The following summary is taken from the Supreme Court’s press report. See Marina Wheeler’s post on the ruling by the Court of Appeal in this case. A full analysis of the case will follow shortly.
References in square brackets are to paragraphs in the judgment.
The respondents, Mr Hall and Mr Preddy, are a homosexual couple in a civil partnership. On 4 September 2008 Mr Preddy booked, by telephone, a double room at the appellants’ hotel for the nights of 5 and 6 September. By an oversight, Mrs Bull did not inform him of the appellants’ policy. On arrival at the hotel, Mr Hall and Mr Preddy were informed that they could not stay in a double bedroom. They found this “very hurtful”, protested, and left to find alternative accommodation. Continue reading →
The European Court of Human Rights has decided that it is a violation of the right to privacy if a country does not have a law prohibiting surreptitious photography of people. The ruling has serious implications for paparazzi, and would have been useful to Princess Diana. A ready-made bill exists in the form of a draft published by the Law Commission for England and Wales in 1981.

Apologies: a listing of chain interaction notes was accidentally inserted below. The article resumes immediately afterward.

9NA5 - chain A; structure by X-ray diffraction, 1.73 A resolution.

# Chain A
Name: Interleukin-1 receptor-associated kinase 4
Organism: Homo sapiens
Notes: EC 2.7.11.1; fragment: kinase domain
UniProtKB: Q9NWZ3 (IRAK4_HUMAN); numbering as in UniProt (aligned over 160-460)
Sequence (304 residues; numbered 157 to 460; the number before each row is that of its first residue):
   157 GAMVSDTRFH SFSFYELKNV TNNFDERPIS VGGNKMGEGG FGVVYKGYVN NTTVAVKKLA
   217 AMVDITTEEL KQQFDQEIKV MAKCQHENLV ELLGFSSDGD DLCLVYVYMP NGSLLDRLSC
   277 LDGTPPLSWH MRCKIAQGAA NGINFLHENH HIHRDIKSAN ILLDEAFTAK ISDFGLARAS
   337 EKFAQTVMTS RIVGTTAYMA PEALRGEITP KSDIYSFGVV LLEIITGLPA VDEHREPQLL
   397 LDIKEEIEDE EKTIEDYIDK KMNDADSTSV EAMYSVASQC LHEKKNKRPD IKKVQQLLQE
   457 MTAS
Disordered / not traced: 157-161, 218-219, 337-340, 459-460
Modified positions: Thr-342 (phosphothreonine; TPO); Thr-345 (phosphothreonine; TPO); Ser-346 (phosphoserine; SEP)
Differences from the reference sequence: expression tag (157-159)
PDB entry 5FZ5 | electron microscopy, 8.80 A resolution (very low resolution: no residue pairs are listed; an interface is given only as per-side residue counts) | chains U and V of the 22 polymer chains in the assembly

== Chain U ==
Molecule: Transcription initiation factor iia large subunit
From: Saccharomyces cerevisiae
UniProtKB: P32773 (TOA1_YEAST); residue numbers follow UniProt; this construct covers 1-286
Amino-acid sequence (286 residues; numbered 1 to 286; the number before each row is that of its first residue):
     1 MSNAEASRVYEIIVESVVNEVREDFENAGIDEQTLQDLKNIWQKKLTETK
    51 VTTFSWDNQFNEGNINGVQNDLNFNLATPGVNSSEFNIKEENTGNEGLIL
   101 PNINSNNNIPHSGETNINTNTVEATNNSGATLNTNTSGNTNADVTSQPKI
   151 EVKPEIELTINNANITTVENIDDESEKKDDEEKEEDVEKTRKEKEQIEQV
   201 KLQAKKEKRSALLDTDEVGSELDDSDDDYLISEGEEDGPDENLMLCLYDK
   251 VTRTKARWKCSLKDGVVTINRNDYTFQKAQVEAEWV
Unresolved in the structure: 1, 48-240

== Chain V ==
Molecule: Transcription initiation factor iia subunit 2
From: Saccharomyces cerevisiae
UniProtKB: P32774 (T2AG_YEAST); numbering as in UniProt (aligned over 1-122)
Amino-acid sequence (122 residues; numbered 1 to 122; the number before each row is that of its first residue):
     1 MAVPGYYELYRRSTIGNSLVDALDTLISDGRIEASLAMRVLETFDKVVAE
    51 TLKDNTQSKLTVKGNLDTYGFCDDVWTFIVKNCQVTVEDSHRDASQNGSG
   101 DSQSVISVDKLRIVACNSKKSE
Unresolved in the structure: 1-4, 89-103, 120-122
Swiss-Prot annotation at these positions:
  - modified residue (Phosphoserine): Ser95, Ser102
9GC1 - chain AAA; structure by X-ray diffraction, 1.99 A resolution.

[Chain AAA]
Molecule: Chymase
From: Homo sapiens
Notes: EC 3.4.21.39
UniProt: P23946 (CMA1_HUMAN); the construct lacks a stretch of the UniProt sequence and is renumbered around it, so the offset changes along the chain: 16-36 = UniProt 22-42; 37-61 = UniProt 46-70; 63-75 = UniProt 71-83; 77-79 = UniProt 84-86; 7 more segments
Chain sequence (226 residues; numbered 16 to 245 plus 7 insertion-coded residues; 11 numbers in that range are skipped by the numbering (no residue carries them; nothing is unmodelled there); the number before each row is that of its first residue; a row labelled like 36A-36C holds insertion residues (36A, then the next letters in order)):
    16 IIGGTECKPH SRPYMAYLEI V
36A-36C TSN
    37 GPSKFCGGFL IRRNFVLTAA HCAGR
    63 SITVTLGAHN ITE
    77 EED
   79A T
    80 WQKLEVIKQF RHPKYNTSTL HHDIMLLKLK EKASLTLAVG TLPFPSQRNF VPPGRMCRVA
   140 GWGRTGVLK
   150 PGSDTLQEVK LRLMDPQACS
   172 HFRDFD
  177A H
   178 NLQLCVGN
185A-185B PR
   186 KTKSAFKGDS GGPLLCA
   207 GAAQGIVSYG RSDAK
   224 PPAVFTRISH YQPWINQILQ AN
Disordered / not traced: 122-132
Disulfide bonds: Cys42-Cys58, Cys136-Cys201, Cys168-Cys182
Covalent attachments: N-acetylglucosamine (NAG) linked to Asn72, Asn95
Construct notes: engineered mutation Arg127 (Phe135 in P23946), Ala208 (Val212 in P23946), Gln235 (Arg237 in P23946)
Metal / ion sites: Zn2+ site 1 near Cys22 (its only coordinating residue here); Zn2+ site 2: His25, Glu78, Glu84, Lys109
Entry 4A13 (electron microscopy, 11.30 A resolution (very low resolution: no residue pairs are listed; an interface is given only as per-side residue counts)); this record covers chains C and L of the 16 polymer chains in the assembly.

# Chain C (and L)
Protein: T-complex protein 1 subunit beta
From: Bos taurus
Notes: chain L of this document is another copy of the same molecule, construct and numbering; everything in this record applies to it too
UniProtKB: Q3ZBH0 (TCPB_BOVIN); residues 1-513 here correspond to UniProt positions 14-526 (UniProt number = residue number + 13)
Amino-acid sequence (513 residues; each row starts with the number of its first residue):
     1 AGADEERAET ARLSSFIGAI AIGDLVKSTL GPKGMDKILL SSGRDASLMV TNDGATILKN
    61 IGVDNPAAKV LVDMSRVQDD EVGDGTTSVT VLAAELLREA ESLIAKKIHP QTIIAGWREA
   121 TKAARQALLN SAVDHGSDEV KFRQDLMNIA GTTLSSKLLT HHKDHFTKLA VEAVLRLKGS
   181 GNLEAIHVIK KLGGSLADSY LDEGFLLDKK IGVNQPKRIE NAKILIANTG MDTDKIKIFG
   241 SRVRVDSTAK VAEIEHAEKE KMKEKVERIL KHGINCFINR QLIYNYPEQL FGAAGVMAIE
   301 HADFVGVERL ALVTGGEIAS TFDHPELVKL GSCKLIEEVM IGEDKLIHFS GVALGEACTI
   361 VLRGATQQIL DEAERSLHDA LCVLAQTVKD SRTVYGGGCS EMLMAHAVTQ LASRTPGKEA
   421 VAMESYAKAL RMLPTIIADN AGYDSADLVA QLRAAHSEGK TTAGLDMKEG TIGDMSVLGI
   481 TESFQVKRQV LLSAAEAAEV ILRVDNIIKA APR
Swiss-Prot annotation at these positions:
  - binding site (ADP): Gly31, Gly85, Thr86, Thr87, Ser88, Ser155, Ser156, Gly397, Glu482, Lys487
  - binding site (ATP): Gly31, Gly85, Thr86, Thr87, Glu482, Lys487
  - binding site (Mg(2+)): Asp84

On 12 November the Grand Chamber of the European Court of Human Rights ruled that Sweden’s lack of a legal ban on invading personal privacy by surreptitious photographs violated the right to privacy. The case involved a camera hidden in the bathroom by the stepfather of a fourteen-year old girl. (Söderman v. Sweden,application no. 5786/08).
Trust Special Administrator appointed to South London Healthcare NHS Trust v. LB Lewisham & Save Lewisham Hospital Campaign  EWCA Civ 1409, 8 November 2013 – read judgment
Jeremy Hyam of 1 Crown Office Row acted for Save Lewisham Hospital Campaign. He was not involved in the writing of this post.
It takes a bit of time to close a hospital or make major changes to it. This is because you must go through a complicated set of consultations with all those likely to be affected before action can be taken. Many, if not most, people say this is a good thing, and Parliament has embedded these duties of consultation in the law.
In this case, the Department of Health said it could close the A&E Department of Lewisham Hospital, as well as limiting maternity services to midwives alone and reducing paediatric services – without going through the formal consultation process. The Borough of Lewisham, and a local campaigning group, said that the DoH had no power in law to do this.